Interdisciplinary team develops open-access computer programming course for high school teachers

A modular, open-access curriculum created at Vanderbilt that’s designed to expand the ability of high school teachers to use technology in learning offers an engaging introduction to advanced topics that are currently accessible only to computer science majors in college.

Programming for a Networked World is a beginner-level MOOC (massive open online course) on Coursera that takes about 24 hours to complete and offers a flexible schedule. Modules include the fundamentals of programming concepts, the basics of distributed computing and computer networking, and problem solving using NetsBlox, a successful block-based educational programming environment previously developed at Vanderbilt. Although designed for teachers, it is accessible to students who want to learn block-based programming.

The MOOC was created primarily as an online professional development opportunity for teachers who may want to teach another Vanderbilt-developed course, The Frontiers of Computing, designed for high school students. That course has been approved by the Tennessee Department of Educations and is being piloted at Nashville’s Martin Luther King Jr. Magnet High School.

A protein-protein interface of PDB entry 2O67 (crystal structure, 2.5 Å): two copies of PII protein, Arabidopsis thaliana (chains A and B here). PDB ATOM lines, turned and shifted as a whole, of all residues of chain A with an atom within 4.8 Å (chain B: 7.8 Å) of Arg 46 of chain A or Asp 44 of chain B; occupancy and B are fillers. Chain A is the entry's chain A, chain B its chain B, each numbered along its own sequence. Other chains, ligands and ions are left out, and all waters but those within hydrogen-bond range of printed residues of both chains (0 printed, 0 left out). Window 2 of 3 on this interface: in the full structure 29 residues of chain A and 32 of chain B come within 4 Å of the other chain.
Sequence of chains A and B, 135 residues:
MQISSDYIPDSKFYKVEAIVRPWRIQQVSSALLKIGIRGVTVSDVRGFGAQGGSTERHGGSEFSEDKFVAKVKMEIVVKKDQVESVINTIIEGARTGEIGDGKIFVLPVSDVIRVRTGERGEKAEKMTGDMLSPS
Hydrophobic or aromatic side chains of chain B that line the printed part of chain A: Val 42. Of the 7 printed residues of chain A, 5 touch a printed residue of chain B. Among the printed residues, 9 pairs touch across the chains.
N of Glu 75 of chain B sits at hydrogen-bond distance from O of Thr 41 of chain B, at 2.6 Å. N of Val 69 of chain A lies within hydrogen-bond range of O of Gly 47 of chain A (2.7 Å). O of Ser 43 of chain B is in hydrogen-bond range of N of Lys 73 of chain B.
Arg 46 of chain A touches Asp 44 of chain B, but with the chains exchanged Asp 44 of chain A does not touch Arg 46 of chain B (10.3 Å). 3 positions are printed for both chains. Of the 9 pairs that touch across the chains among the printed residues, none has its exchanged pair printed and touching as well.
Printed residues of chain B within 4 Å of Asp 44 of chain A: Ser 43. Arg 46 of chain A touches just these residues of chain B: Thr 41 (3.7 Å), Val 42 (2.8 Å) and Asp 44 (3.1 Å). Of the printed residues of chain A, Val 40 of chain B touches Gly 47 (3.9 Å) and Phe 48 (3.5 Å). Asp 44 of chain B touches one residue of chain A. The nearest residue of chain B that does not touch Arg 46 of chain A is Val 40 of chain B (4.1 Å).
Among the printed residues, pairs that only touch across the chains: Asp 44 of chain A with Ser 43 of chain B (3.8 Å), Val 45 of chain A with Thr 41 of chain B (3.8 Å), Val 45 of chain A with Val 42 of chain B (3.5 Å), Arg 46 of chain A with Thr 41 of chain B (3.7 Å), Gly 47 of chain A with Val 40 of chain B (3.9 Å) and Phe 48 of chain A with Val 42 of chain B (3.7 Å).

Clifford Anderson

Both courses are projects within the LIVE (Learning Incubator: a Vanderbilt Endeavor) Initiative, which is devoted to a new way of thinking about technology’s role in teaching and learning, with interdisciplinary teams from the School of Engineering, Peabody College and the College of Arts and Science.

Programming for a Networked World was developed by Clifford B. Anderson, chief digital strategist at the Vanderbilt University Library, Computer Science Professor Akos Ledeczi, and Brian Broll, PhD’18, a research scientist at Vanderbilt’s Institute for Software Integrated Systems and the chief architect of NetsBlox, who are also the course instructors.

Akos Ledeczi

“The course teaches the basics of computer science in a relaxed, down-to-earth, and visually appealing manner,” Anderson said. “Building on our transdisciplinary collaboration, the MOOC will appeal to those from all educational fields and scholarly backgrounds. Our hope with this course is to make the leading ideas of computer programming and distributed computing accessible to all.”

“With the generous support by Vanderbilt seed funding, the National Science Foundation and the National Security Agency, NetsBlox has matured into a set of sophisticated educational tools that have been shown to be able to teach high school students widely used but advanced technologies such as distributed computing, the internet of things, cybersecurity and machine learning,” Ledeczi said.

Brian Broll

“The last couple of years we have focused on creating curriculum and corresponding professional development resources for teachers to have a broad impact across the United States and beyond,” Ledeczi added.